If we were to articulate in one sentence the theology, the “faith seeking understanding,” that underpins the show, what would it be?
The show is mainly about questions. It’s not about answers. The key reasons I wanted to do the show were to get people talking about the questions and to come to understand that we are here to fulfill our true nature.
There’s a movement in modern self-help psychology that says our eccentricities and quirks are undesirable and can be driven out of us, but I believe they are essential to who we are as persons. They help us develop character. I also think that depression and alienation are the results of being separated from our true nature.
The idea from physics that everything is interrelated, interconnected, like the butterfly effect—for example, you can’t take a bottle of water from any lake without affecting the weather in Mexico—is also relevant to the subject of God in our lives.
There are consequences to actions. Joan gets to see this interconnectedness and the consequences of her actions. Finally, there is the most controversial idea in the show: that God is available to everybody all the time. This may not be everyone’s idea of God, but I want to celebrate this idea in the show because I believe it to be true.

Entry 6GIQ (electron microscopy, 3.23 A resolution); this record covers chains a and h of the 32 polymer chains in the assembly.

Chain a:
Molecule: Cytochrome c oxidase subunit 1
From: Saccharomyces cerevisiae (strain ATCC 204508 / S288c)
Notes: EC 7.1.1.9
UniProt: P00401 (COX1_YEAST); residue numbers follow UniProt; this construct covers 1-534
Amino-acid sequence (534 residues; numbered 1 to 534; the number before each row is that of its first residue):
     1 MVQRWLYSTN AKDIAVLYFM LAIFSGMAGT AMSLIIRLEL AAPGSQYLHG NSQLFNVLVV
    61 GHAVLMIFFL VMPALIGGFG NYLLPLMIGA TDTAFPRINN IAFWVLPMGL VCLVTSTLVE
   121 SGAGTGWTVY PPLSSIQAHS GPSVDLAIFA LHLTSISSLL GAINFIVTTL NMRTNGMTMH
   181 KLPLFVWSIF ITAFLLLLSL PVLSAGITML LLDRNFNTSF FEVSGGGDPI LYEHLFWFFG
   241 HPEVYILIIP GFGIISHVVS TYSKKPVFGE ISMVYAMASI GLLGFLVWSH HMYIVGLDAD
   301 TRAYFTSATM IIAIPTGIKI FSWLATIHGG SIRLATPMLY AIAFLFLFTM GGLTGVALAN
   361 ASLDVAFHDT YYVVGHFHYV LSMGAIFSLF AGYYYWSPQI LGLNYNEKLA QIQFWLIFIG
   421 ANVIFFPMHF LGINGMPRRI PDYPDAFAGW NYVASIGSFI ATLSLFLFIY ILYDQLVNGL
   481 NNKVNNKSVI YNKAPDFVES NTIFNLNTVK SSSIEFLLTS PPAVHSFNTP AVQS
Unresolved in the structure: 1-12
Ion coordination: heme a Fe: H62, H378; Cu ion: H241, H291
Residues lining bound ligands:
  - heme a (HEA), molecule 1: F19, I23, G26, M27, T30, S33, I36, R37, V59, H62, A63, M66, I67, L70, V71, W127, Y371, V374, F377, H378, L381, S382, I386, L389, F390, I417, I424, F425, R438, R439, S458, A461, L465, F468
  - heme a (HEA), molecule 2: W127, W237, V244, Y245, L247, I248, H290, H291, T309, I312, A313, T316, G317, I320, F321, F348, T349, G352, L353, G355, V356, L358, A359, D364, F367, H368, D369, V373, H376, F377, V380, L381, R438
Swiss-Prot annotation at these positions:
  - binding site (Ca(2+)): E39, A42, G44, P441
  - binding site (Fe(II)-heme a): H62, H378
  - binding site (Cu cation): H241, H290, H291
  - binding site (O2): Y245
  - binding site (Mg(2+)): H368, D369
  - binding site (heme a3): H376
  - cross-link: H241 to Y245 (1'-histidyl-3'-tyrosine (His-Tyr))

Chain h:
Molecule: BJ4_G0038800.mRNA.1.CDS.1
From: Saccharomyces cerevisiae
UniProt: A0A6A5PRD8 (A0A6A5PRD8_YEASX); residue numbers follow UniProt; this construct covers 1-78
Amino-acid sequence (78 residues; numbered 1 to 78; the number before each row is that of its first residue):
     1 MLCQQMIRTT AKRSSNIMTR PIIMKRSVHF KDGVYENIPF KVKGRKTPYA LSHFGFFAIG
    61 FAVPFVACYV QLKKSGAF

If you were stranded on a desert island, what book and movie would you want to have with you?
I would have said this even before I converted—the Bible. It’s a fascinating book and I’ll never understand it all and you cannot read it enough. It’s a given.
This is kind of cheating on the premise of your question, but I’d also bring the Complete Works of Shakespeare because it would take the rest of my life to completely understand his writings. And if I was disqualified from either one of these, I’d take Ulysses by James Joyce for the same reasons—I’ll never understand that book!
Movie? I think I’d get tired of just one film, but my favorite movie is Lawrence of Arabia. There’s an ongoing theme in my life and it must have something to do with my nature. I love the concept of righteous warriors and people following a call. I love the figure of Lawrence of Arabia because his was a righteous calling.
And I’d take The Sopranos with me.
What will you say to God at the pearly gates?
I can explain.
An online study guide for Joan of Arcadia episodes, prepared for the Presbyterians by Teresa Blythe, can be found at www.pcusa.org/today/joan/index.htm.